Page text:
The year was 1964. America was faced with passing a piece of legislation that would fundamentally change our country forever as we knew it - the Civil Rights Act of 1964. This single piece of legislation changed America from a country where segregated lunch counters were commonplace into a country where, today, the only segregated lunch counters we've ever heard of are the ones we read about in history books. A crucial vote came to the floor of the United States House of Representatives to pass this law and make desegregation a reality in America. The Democratic party, at that time, was the Majority party in the House, outnumbering the Republicans 248 to 172. However, there was a very determined faction of renegade Democrats within the Democratic party known as the "Dixiecrats" (the word "Dixie" being a reference to the South where most of the members were from), and the Dixiecrats had successfully defeated Civil Rights legislation in the House since the 1950's. The national sentiment at the time was one that embraced the change of racial harmony. The American people wanted change, but the recalcitrant Dixiecrats didn't care. They held the country hostage to their own desires, even though they were an extreme minority of approximately 90 members of the 248 Democrats in the House. The entire democratic concept of "Majority Rule", or the will of the American people for that matter, was lost on these people.
Does any of this sound familiar to anyone?
Fast forward a few decades to 2011. Here we are, in the 11th hour, facing a decision that has the potential to fundamentally destroy our country as we know it. But within the House of Representatives, where the Republicans constitute the Majority party, there is a small renegade faction of about 60 Republicans (most of them Freshmen) who call themselves the "Tea Party."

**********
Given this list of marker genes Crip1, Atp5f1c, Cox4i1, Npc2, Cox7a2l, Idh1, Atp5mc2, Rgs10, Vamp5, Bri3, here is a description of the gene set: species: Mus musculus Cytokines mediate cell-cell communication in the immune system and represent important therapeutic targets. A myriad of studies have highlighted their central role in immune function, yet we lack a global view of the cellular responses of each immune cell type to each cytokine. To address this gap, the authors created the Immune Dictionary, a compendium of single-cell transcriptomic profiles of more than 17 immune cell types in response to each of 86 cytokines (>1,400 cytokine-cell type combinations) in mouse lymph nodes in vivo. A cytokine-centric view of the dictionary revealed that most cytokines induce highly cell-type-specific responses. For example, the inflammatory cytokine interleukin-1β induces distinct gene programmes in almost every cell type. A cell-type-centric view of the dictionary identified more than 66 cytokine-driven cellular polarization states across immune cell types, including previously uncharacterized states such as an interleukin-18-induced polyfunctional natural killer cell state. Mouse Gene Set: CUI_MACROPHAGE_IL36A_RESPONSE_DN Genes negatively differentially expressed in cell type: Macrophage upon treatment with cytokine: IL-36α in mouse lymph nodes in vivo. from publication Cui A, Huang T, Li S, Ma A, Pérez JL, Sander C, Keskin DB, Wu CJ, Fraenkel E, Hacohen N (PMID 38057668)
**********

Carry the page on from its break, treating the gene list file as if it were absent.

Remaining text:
Much like their Dixiecrat predecessors, they do not care about Majority Rule. They do not care about the will of the American People. They do not even care about their own House Republican leader, John Boehner. In fact, if the present case is any indicator, we can safely draw the conclusion that they do not even care about America itself. They only care about one thing - their own interests.
Fortunately for us, a silver lining can be divined from history here. The Dixiecrats, try as they did, were ultimately unable to prevent the will of the American people from changing this country for the better. The Civil Rights Act of 1964 was passed - without their votes - and America turned the page on state-sanctioned racism. Here, the will of the American people could not be any clearer: our country should NOT go into default. To the extent that the Tea Party positions itself against this message, come next year's election they will likely find themselves in the exact same place as the Dixiecrats: in a history book.
What are your thoughts on the Tea Party's position on the Debt Ceiling?
On the Tea Party in general?
Are they similar to the Dixiecrats of the 1960's?
Can they stand in the way of the American people?
Have the American people finally learned their lesson about the Tea Party?